But if men are the ones who aren’t obtaining college degrees, how does this even affect gay women and bisexual women involved with other women? It would seem that the chances of a lesbian having to marry down are pretty slim. And yet, here we are with a woman who chose to both marry “out” and marry “down”. I suppose it’s worth noting that a college degree is not an indicator of intelligence, but moreso of socioeconomic status: yes, there are scholarships available, but the way our education system is designed (from pre-k on) is both classist and abelist and does not provide as many opportunities for the poor and for those with learning disabilities and mental health conditions. What we’re really looking at is a system that society has designed that rewards women for marrying wealthy men (or in this case, other wealthy women). And in a day and age when women are able to be breadwinners and primary earners, why is there so much pressure for her partner to be in the same earnings bracket? Simple: society hates it when men take on positions formerly occupied by women. As an intersectional feminist, I think it’s important to note that we’ll have reached true equality not when women can do all the things men are allowed to do, but when men can do all the things women are supposed to do. Put plainly, femininity is feared.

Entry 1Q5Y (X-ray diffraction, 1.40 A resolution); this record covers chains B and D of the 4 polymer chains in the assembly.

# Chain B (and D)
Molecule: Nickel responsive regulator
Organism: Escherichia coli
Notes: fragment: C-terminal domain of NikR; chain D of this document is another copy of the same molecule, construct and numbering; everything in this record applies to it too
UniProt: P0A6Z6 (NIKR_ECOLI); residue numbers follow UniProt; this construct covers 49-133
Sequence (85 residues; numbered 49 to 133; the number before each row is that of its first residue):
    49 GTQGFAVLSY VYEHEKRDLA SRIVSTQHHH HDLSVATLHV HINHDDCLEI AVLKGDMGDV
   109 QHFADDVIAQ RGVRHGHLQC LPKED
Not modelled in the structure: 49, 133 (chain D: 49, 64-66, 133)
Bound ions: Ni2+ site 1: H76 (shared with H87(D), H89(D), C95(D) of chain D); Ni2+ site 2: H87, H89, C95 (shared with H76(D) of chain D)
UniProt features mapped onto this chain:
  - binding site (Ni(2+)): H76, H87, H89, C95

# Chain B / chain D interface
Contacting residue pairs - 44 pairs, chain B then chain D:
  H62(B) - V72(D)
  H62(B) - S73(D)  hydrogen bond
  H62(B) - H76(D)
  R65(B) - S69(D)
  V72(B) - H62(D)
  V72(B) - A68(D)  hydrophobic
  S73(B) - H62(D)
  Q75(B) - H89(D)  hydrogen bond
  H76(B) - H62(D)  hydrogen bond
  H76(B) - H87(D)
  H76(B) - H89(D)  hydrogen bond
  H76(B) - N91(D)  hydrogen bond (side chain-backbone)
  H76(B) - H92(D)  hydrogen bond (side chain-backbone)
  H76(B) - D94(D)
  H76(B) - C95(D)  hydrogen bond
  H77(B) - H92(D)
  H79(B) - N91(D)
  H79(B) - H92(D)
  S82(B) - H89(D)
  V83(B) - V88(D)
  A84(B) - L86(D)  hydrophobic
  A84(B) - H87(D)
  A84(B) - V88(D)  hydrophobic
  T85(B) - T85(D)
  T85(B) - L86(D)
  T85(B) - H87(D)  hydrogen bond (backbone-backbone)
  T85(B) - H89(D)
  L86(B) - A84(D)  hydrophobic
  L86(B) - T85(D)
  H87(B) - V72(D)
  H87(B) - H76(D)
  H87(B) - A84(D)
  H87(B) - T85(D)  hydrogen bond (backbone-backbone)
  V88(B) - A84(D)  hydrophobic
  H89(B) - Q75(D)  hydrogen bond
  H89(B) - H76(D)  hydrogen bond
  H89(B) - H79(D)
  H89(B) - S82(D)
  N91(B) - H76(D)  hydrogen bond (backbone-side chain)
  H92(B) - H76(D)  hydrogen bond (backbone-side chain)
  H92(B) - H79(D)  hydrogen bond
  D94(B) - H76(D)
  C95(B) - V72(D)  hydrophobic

In a situation where one woman is the financial caretaker and one woman is the homemaker and familial caretaker, both are often providing needed services to keep the family functioning. As Ms. W. Miller states in her APW article “Feminism and ‘The New Domesticity’ ”, “…[W]e have to stop perpetuating the idea that ‘women’s work’ is silly and inherently oppressive, and the idea that anyone who says she enjoys it is just pretending to like it in an effort to put other women down and get herself a husband.” Instead of marrying down, Ashley is marrying an intelligent young homemaker who is contributing to the partnership and who was adversely affected by an abelist education system. Had she married a man in the same situation, the same would be true, but the people around us would be hard-pressed to admit it. Marrying down is simply a societal construction that puts emphasis on demonizing men for taking up a position formerly occupied by women. If we stop looking at it as marrying “down” (or marrying, in actuality or symbolically, a woman) and start looking at it as marrying a partner who is simply bringing different things to the table, we remove the classist and misogynistic implications of the term. We find a family who functions much as families have for years: one person as the primary earner, and one person earning less but contributing non-monetarily to the partnership. Gender becomes irrelevant, and as long as the family unit functions properly, nobody is left “down and out”, so to speak.